The registrant also posted a website at “www.amblin.com” that linked to another commercial website at “www.groovycafe.com” (also owned by the registrant), which promoted web design services and which used Complainant's marks AMBLIN ENTERTAINMENT and AMBLIN in the site's metatags. Complainant has consistently monitored the Domain Name hoping that it could be obtained consensually or would not be renewed. The Domain Name was apparently then transferred in 2002 or 2003 to an entity called “Webapalooza,” with an address of record in Syracuse, New York. Upon information and belief, the “Webapalooza” entity was an affiliate of the registrant Paul Grim. The Domain Name did not resolve to a functioning website until sometime in 2005, when it began resolving to a page that contained sponsored links to third-party websites. In 2005, Complainant, through a representative, contacted Webapalooza, the then-registrant of record, and offered to buy the disputed domain name for USD 175. Webapalooza responded “$175.00? You must be kidding right?” When Complainant's agent increased the offer to USD 275, Webapalooza responded “Sorry I've turned down much bigger offers. You'd have to add a few zeroes before you'd even be under consideration.” Record ownership of the Domain Name's registration was subsequently transferred to Domains by Proxy, Inc. Complainant's counsel continued to monitor the Domain Name on a regular basis. From November 2005 until late 2008, the Domain Name resolved to pages on GoDaddy.com that stated “This domain is for sale” and provided a variety of sponsored links to third-party websites selling various goods and services.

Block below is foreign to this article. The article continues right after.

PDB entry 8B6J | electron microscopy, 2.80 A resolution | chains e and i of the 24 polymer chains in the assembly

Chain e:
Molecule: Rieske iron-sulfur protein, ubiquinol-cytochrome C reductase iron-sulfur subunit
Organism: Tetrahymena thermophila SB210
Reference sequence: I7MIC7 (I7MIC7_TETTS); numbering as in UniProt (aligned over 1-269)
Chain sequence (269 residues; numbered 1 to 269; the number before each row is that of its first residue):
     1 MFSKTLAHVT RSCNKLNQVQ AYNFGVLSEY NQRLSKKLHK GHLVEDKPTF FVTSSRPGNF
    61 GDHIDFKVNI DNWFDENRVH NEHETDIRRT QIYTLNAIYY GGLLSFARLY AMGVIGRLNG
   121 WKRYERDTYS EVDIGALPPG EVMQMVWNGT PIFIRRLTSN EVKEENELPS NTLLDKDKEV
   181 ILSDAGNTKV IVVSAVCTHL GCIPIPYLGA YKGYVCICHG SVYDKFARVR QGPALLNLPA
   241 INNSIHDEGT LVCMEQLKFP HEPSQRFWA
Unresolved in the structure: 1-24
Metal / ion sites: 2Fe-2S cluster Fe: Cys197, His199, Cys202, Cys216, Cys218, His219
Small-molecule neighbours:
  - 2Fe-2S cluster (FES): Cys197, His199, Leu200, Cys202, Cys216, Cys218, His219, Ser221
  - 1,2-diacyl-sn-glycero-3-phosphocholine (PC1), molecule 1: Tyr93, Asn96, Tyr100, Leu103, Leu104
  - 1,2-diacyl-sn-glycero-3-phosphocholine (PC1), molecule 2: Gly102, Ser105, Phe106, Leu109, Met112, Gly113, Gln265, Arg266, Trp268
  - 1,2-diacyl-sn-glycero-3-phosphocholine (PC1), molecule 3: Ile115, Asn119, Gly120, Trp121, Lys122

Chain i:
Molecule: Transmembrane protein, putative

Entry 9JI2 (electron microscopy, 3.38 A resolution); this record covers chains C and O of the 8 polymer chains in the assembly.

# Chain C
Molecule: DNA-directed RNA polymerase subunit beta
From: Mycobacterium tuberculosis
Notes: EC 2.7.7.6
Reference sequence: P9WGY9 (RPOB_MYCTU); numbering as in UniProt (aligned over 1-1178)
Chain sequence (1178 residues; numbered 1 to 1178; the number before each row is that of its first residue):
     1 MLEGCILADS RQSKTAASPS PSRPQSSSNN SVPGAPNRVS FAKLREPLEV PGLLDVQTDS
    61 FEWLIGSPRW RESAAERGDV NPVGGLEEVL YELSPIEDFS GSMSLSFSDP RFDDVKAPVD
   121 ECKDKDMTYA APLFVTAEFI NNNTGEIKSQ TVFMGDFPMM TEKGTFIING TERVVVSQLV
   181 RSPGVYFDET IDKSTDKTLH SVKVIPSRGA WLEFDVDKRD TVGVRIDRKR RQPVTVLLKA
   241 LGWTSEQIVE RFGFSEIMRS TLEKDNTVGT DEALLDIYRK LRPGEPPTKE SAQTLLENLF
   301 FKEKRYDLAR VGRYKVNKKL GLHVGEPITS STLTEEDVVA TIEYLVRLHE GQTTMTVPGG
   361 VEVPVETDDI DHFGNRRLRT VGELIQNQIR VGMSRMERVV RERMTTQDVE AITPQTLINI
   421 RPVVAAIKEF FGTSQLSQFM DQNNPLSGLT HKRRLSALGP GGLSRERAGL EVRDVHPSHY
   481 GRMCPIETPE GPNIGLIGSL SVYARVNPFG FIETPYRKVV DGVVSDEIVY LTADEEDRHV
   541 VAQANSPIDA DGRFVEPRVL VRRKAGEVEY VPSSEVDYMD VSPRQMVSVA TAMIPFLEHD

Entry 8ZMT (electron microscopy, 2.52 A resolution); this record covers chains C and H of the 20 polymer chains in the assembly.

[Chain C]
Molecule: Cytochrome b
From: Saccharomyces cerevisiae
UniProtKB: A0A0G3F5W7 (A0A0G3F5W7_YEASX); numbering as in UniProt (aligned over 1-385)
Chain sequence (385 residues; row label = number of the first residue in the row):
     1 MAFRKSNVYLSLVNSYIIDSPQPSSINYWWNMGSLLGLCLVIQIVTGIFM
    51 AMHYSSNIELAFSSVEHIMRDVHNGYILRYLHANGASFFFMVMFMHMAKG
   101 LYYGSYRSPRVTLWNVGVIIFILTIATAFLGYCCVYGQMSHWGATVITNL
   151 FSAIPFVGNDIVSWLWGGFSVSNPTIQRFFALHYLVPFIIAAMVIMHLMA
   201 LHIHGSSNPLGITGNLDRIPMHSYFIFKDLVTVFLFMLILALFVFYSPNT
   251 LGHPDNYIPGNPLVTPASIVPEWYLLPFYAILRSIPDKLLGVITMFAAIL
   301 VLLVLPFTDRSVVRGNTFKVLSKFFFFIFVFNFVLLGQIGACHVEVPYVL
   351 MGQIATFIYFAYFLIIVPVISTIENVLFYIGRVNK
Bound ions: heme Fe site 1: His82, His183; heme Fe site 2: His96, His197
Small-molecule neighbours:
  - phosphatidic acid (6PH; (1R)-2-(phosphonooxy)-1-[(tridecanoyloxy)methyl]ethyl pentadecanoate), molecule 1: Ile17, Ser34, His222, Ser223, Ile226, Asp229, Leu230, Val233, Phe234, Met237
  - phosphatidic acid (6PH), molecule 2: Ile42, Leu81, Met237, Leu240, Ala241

In late 2008, counsel for Complainant contacted Domains by Proxy, Inc. with a request that it disclose the identity of the actual registrant of the Domain Name. Domains by Proxy, Inc. forwarded Complainant's counsel's letter to the actual registrant. Complainant's counsel received an email response from a “John Doe” who also identified himself as “amblin.com Proxy.” The response concluded with the statement: “as you have already noticed the amblin.com domain name is not currently being utilized by its owner. As such, if you should be interested in purchasing the amblin.com domain name for your client's own commercial development and usage, please let us know. The domain owner has expressed his willingness to transfer the domain name to your client if an equitable price can be agreed upon.” In a subsequent email “John Doe” stated that he was “Just writing to inform you that the domain owner has changed amblin.com to redirect to Wikipedia's entry for Amblin Entertainment, rather than Google's home page. Hopefully this is a more satisfactory interim solution for you, at least until such time that the domain owner has the time and resources to develop the amblin.com domain”.